I’m Ry Cooder, and I approve this not-a-meal-plan. 

Meatful Thursdays

Which day does your grocery store discount meat? It’s often Wednesdays, since cuts that aren’t moving might not make it to Saturday, when more shoppers come in. For us,  Thursdays meals are organized around what is on sale. We tend toward a few different cuts: beef stew cubes for beef vegetable soup, various cuts of beef for roast beef (cooked in the slowcooker or Dutch oven with onions, carrots, celery, and potatoes), beef or pork turned into barbecue sandwiches, pork or sausage added to potatoes and sauerkraut. This is also a day when one the parents can be home mid-day to turn on the Crock-Pot.

Note that we still eat a fair number of vegetarian and vegan meals. We just plan when we eat meat so in the most affordable way possible.

Chopped: The Pantry Version

We also aim for a once-a-month pantry audit. Sometimes things end up in the pantry that just don’t make sense. (I said to buy “chilis,” but someone buys a can of beans in chili sauce. I convince myself I’m going to love lentils this time but bring them home and can’t persuade myself to actually cook them.) These inspire our Chopped nights. No, no one is allowed to make dinner out of stinky tofu, finger limes, smoked pork tails, and raspberry Toaster Strudels. Instead, a child works with a parent to make a meal out of what we have, working with flavor profiles we know that our family likes. Yes, this means a lot of variations of chili (because we have a lot of beans), grain bowls (Why did I buy millet?), and curry (because we almost always have coconut milk).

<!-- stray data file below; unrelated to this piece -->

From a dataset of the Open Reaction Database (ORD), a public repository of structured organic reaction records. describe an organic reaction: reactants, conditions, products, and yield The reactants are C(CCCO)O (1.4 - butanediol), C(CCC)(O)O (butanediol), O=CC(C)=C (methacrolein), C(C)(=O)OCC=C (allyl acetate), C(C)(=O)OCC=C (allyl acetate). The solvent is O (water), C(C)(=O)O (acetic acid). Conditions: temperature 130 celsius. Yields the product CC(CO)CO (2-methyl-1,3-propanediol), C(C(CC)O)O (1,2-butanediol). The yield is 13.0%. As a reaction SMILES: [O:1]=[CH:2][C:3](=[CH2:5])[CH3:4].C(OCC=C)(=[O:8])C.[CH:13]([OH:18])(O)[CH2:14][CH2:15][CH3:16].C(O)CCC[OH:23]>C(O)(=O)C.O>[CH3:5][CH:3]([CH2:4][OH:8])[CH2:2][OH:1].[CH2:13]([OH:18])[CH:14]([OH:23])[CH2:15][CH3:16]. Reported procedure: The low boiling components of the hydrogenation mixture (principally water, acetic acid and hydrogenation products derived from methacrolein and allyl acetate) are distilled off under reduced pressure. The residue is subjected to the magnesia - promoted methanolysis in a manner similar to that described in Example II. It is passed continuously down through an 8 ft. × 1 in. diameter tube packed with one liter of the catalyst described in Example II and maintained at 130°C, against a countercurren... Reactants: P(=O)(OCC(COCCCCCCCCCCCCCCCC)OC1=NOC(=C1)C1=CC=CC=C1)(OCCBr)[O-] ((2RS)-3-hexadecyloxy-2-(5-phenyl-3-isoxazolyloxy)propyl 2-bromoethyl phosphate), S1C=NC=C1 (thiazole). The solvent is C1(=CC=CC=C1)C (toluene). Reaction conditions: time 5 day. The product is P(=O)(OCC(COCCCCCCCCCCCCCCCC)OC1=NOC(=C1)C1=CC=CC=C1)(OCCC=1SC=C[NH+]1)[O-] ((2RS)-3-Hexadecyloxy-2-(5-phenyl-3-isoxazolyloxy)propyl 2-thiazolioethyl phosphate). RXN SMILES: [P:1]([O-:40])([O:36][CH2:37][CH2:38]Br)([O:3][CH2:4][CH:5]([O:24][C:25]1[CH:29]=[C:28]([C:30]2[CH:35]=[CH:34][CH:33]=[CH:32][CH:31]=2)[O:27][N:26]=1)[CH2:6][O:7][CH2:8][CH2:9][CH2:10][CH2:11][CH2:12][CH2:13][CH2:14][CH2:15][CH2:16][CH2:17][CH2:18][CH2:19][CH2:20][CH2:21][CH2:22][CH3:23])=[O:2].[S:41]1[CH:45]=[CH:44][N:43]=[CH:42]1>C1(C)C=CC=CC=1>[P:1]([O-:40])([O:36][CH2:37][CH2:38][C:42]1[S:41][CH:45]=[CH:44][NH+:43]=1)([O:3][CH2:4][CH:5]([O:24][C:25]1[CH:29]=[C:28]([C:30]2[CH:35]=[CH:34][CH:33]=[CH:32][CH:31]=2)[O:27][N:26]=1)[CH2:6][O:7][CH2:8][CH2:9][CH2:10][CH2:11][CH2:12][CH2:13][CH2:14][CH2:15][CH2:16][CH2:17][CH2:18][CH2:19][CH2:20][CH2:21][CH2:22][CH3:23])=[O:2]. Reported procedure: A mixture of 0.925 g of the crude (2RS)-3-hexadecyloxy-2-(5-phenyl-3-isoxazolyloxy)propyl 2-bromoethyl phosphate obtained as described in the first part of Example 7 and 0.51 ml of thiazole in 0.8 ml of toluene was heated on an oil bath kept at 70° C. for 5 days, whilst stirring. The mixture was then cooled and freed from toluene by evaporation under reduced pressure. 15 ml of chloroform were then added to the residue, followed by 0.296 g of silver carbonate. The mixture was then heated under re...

Spice Rack Review

Our spice cabinet is usually pretty well-stocked, but it’s easy to fall into the same choices again and again. A regular peek in there shows me that it’s time to use that paprika–so mushroom stroganoff is on the menu!

Freeze Frame! 

Just as we regularly COTR and host Chopped: The Pantry Version, we deliberately examine the contents of the freezer at least once per month. This usually means a meal of fish and some frozen vegetable, plus rice or a grain, potatoes or sweet potatoes, or egg noodles.

Whatever Soup

As we clean up leftovers each night, we put anything soup-worthy into a gallon freezer bag. If we have a large amount of something leftover (say, two entire ears of corn), they can go into their own bag, but, otherwise, celery, onions, carrots, peas, green beans, and okra, plus any leftover rosemary or basil or other fresh herbs go into a single freezer bag. When it gets about halfway full, these form the base of a vegetable or beef vegetable soup. Don’t add cruciferous vegetables (cauliflower, broccoli, brussel sprouts, cabbage etc.), which can be great in soup but make everything near them taste like they do.  And don’t freeze potatoes, which turn mealy in texture.

Who do we have the pleasure of serving this evening?

What nights are people gone? Are there meal that that person hates that the rest of us like? Those are the nights for that blue cheese and onion pizza or tuna mac.